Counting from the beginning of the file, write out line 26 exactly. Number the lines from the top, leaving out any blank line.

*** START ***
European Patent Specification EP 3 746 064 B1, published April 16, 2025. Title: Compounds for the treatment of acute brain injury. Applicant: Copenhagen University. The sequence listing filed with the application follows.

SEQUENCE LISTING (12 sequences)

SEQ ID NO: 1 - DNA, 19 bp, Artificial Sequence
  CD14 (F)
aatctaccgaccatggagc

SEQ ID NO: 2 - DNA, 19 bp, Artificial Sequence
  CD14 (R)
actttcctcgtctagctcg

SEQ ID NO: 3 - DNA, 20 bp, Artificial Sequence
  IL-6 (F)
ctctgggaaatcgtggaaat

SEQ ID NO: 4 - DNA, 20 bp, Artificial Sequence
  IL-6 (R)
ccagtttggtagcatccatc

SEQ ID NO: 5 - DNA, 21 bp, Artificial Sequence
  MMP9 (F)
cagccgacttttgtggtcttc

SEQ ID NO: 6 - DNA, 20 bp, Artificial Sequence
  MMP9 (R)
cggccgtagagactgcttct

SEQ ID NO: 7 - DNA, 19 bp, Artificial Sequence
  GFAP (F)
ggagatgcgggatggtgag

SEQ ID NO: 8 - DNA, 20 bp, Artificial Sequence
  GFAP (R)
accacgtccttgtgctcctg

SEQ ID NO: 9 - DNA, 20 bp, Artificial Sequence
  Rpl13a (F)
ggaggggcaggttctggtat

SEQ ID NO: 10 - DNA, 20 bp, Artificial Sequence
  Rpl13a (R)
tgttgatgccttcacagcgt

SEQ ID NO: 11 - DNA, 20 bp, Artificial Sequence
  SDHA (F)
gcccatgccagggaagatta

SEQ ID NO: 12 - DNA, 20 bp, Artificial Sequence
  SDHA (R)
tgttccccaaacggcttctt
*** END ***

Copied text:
accacgtccttgtgctcctg